Diamond information, tailored with you in mind.
For most people, the first time they think about diamonds is when they’re getting ready to buy a diamond engagement ring. No matter what stage you’re at, it’s easy to feel overwhelmed, under-informed, or worse— skeptical of the information available. As I see it, my job is to help you get the BEST POSSIBLE PRODUCT for your budget. To do this, I offer sound, practical advice on diamond shopping for all of my clients, plus some fun interactive tools from the GIA that make it easier to understand what all those letters and numbers really mean. Read on or get in touch to find out more!
The 4Cs of Diamond Grading
You’ve probably at least heard of the Four Cs (and if not, it’s okay! That’s what I’m here for.) The 4Cs are a set of standards that the Gemological Institute of America, or GIA, developed in the mid-1900s so that jewelers, appraisers, and customers would have a common language when talking about diamonds. Each “C” represents variables that affect the appearance and the price of each diamond. The 4 Cs are, in no particular order: Clarity, Color, Cut, and Carat Weight.
Finding the right stone involves balancing out each of these elements with a trusted professional *ahem* to purchase the best fit for your needs. These variables seem mysterious, but they’re actually pretty understandable once they’re broken down.
Clarity refers to natural features that occurred inside the crystal as it formed. Rather than seeing them as flaws, it helps to think of them as “birthmarks” that form through the natural process of extreme heat and pressure. They can vary widely, and may include small cavities within the stone, teeny mineral needles, or even crystals of another gem type. All diamond crystals have inclusions (inside the stone) or blemishes (on the surface of the stone.) The Clarity grading tells us to what degree these features are present. The GIA’s clarity scale has 11 grades from Flawless (FL) to heavily Included (I3). Once a stone falls into the I1-I3 range, its inclusions are visible to the naked eye, which can be detrimental to the look of the stone. Check out the Clarity tool below to see samples of the grades and close-up pictures of inclusions.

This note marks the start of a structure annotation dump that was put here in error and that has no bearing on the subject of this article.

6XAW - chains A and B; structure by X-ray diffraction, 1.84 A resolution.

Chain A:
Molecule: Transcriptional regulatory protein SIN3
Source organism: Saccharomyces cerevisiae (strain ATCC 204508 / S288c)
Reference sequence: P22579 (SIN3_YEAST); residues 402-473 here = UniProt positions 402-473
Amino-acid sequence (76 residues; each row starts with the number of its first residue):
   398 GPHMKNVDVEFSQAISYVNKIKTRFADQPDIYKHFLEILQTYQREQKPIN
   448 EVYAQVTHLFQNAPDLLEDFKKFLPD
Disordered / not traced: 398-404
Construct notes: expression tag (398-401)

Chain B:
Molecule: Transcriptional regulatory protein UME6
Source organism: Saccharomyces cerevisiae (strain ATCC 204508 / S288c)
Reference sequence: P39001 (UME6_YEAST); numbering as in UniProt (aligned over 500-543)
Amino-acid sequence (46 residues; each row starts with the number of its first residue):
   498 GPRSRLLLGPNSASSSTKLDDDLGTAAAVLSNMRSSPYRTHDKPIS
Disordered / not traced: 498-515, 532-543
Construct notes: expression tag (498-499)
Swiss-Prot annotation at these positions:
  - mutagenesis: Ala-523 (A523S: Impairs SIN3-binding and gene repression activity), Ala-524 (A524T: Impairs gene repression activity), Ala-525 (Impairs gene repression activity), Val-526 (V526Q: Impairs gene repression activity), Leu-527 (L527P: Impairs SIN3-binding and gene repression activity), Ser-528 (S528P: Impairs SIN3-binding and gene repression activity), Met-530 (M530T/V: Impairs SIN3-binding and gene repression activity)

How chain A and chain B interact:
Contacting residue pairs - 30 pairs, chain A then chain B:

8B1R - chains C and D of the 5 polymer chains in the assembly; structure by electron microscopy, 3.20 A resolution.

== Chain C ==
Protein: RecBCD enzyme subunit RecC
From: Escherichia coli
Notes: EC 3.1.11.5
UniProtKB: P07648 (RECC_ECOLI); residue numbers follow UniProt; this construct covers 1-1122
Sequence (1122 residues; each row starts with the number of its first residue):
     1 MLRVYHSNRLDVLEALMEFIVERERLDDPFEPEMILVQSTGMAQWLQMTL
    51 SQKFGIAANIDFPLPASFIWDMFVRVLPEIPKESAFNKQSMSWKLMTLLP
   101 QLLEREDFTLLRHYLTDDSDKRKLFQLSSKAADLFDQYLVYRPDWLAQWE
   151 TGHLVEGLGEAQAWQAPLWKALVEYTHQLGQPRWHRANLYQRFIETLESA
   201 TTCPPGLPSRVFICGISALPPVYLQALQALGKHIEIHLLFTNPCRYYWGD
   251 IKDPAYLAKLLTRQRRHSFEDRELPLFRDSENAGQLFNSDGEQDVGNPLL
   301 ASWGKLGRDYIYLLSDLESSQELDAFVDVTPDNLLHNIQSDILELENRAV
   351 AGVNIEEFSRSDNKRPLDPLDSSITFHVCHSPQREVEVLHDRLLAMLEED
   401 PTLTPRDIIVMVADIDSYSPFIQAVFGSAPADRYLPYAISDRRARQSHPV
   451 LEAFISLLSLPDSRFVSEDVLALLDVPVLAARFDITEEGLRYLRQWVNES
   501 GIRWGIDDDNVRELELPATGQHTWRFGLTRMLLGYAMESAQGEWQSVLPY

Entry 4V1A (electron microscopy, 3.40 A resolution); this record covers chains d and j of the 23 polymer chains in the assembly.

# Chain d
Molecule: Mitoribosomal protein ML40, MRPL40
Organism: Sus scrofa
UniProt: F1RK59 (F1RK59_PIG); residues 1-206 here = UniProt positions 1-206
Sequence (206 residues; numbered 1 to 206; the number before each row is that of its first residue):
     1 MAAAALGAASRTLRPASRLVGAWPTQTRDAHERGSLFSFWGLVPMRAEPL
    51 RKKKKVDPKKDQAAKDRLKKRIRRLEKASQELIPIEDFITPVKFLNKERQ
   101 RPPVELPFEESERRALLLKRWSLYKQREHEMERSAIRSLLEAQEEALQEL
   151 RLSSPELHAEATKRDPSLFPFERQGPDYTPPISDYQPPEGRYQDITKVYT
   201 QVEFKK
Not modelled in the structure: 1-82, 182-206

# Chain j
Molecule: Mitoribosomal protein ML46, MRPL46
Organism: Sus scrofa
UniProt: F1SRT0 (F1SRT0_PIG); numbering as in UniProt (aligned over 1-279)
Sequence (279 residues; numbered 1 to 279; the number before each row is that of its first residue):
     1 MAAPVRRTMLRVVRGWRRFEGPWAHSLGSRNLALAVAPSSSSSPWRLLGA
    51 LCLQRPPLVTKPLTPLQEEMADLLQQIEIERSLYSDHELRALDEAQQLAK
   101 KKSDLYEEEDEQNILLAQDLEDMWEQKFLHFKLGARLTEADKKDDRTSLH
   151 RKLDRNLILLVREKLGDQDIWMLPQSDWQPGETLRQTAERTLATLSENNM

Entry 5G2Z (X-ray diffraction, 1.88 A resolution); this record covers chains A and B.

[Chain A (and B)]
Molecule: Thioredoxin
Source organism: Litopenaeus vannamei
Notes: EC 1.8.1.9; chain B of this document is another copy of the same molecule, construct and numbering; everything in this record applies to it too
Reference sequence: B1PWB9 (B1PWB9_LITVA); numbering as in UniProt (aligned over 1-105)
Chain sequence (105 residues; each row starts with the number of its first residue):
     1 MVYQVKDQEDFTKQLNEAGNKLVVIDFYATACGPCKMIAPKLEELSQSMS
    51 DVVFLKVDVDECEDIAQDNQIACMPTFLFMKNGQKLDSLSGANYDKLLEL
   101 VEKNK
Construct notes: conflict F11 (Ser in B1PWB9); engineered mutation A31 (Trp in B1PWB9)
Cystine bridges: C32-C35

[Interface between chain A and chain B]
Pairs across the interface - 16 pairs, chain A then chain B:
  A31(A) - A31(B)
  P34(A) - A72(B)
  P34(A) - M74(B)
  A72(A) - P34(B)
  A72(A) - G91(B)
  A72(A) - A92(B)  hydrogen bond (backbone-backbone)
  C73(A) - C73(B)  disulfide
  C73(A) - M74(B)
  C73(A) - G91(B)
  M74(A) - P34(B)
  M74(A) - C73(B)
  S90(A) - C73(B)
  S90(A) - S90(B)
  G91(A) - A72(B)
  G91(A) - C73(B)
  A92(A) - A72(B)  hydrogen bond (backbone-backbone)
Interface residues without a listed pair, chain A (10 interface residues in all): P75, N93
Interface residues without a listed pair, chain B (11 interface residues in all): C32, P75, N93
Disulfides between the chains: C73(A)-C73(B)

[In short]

For many people, diamonds in the SI (slightly included) range offer the best value. Stones in this range generally look clean to the naked eye, and may be more affordable than VS or VVS. It can also help to know the type and location of the inclusion: is it near the edge where the bezel will cover it, or is the inclusion smack in the middle, just under the surface of the diamond? This is an area where working with a knowledgeable jeweler can be very helpful.
When talking about diamonds, Color actually refers to the absence of color, with the highest value placed on more colorless diamonds. Most diamonds show some degree of yellow or brown tones, and the Color scale grades diamonds from D to Z based on how close they are to being colorless. Fancy color diamonds, such as blues and pinks, are graded by different priorities, so the 4Cs Color Scale doesn’t cover those.
In my experience, many people start to see a noticeable yellow around I-J. While some sharp eyes will pick up on the yellow in an H color diamond, they may not find it noticeable once the stone is in a setting. If all other factors are the same, I still lean toward G or even F color diamonds because I can see the difference, and I personally find them more attractive.
Fun fact: when the GIA first launched its Color scale in the 1950s, the gem industry already had other, less-consistent letter grade systems in place that used A, B, and C. To avoid confusion, the organization set “D” as the starting point for colorless diamonds. Since then, the GIA’s grading scales have come to represent the gold standard across the industry, and gem reports from its laboratories are among the most consistent and widely respected in the world.